In terms of straight-line performance the 488 GT3 isn’t mind-blowing. At least not if you’ve driven a modern supercar in road trim. That seems crazy, but the success of GT3 is in its ability to achieve performance parity between cars as divergent as the 488 and a Bentley Conti GT3. In the case of the 488, achieving this ‘Balance of Performance’, or BoP, means power is pegged back to somewhere between 550 and 600bhp. Combined with the drag from the downforce-generating wings, you feel the 488 hit an invisible wall once you get into sixth gear, when the slipperier and more powerful road car would continue to accelerate. It’s a necessary evil, and one I’ve never liked as a purist. It’s even less palatable when you’re behind the wheel, but it fosters incredibly close racing.
Where the 488 really shines is through the corners, especially those that are high-speed, but not quite flat-out. There are numerous memorable sections of the lap at Mugello, but the standout parts for me are the run through turns six, seven, eight and nine, where the track tumbles steeply downhill through the right at Casanova, then left for Savelli, before looping back up the other side of the valley with a super-quick and apparently endless pair of left-handers called Arrabbiata 1 and 2, the latter tightening just after disappearing over a blind crest.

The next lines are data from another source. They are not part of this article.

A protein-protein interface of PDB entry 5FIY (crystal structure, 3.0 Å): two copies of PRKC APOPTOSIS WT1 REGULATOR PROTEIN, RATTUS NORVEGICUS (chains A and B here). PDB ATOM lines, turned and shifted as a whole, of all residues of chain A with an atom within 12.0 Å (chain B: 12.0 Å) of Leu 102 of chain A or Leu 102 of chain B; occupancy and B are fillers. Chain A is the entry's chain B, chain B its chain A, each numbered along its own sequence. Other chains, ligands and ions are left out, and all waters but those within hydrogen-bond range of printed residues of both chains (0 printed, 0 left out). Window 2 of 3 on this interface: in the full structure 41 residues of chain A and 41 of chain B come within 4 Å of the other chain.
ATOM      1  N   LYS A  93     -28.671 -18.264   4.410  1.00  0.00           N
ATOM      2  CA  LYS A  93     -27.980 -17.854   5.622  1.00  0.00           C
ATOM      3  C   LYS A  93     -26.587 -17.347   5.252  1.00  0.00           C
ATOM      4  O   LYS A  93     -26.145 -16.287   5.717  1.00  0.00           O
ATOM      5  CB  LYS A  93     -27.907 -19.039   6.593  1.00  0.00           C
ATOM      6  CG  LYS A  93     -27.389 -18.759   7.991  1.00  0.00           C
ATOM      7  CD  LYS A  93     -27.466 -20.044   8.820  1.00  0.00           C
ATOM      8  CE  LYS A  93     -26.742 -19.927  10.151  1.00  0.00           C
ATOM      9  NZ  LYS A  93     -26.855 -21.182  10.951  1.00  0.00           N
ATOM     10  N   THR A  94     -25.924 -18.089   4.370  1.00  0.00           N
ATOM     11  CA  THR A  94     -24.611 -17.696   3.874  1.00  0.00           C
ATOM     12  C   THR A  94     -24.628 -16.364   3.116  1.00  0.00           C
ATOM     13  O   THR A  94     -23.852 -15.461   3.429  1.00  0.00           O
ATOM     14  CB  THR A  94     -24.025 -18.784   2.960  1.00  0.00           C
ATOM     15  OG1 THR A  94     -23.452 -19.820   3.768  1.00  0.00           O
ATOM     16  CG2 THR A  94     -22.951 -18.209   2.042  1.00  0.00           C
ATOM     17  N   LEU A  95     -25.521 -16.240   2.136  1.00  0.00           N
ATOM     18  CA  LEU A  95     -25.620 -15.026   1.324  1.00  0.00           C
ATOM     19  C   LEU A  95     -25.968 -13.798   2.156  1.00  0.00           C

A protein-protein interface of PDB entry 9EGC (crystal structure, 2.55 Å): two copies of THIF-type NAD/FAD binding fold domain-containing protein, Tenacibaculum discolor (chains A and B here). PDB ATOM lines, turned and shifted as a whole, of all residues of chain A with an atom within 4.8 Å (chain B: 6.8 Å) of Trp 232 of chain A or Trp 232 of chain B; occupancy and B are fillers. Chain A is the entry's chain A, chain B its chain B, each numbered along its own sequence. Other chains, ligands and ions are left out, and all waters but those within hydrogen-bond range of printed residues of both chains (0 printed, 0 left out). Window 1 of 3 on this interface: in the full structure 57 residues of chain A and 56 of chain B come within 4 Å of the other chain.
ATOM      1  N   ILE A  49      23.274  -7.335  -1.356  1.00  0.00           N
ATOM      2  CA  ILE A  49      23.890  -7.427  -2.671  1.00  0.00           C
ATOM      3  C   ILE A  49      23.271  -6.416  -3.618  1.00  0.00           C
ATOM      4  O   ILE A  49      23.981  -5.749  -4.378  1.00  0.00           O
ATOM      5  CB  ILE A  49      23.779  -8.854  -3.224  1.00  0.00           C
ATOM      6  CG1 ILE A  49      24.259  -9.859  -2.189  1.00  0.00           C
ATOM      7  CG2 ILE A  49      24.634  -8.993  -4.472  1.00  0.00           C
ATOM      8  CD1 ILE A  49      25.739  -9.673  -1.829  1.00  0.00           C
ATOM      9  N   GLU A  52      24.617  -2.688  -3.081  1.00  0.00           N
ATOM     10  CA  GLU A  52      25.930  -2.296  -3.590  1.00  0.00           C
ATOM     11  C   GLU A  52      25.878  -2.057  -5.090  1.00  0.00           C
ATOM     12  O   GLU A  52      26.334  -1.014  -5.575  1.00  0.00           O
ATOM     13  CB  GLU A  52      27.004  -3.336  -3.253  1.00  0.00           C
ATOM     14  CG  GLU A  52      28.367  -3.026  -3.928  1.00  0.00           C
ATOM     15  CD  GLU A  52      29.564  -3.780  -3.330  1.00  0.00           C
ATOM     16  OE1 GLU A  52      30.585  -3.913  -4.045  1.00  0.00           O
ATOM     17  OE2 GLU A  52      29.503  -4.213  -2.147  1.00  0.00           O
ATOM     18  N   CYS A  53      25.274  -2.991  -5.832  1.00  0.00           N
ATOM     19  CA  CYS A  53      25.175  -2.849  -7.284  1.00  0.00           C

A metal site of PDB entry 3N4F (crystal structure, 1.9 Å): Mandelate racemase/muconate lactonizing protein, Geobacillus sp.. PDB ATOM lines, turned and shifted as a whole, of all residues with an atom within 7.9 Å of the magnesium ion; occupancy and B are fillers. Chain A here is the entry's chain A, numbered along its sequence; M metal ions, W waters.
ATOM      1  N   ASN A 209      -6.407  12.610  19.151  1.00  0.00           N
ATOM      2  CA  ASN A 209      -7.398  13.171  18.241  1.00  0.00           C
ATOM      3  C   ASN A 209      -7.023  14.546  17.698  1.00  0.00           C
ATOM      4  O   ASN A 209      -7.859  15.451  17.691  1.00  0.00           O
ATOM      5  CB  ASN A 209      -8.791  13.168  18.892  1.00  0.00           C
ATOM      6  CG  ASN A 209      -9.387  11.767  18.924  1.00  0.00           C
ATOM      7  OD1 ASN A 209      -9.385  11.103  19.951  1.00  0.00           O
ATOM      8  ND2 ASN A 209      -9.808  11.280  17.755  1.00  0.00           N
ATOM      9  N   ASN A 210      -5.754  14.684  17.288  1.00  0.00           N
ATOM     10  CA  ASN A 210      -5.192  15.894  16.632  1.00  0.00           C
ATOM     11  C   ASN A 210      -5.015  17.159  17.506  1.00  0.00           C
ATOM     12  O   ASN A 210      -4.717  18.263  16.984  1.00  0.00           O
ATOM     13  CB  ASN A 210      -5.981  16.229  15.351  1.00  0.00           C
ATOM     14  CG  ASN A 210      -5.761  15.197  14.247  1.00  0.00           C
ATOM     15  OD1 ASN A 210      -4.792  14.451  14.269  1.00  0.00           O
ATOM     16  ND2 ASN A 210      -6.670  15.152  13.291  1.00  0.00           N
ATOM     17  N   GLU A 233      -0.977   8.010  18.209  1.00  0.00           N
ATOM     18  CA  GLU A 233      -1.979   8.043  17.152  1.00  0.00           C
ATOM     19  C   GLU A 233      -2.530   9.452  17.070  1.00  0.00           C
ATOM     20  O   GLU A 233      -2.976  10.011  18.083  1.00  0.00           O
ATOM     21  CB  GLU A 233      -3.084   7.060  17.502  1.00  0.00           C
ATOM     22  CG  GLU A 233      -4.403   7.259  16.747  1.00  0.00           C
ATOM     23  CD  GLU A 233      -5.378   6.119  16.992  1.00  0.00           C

You really have to swallow hard through here if you’re to get anywhere near the 488’s capabilities, but even if you carry a bit too much speed through the downhill element, or find yourself running wide over the blind crest, there’s enough stability in the car to be able to ease out of the throttle and apply a little more steering lock. I didn’t expect such a level of forgiveness, and while there are some corners where I’d prefer a less nose-led balance, the 488 certainly feels as though it looks after you.
Given the nature of GT3 racing, where cars are often funded by wealthy amateurs who share the driving with professionals, Ferrari’s stated priority to make the 488 stable and forgiving to drive is a canny one. This puts more pressure on the professionals to wring the absolute maximum from the car, but that’s their job. So, while they often spend entire stints trading tenths and hundredths of seconds against pros in rival cars, if their Bronze-rated amateur co-driver can then get in and lap on or consistently close to their own personal limit instead of fighting with an edgy car that can only be tamed by the very best, then they stand a much better chance of success. Having had a taste of what it’s like to drive, I only wish I was wealthy enough to join them.
This feature first appeared in evo issue 263. To read the latest issue head to Mags Direct, or subscribe to make sure you don’t miss the next.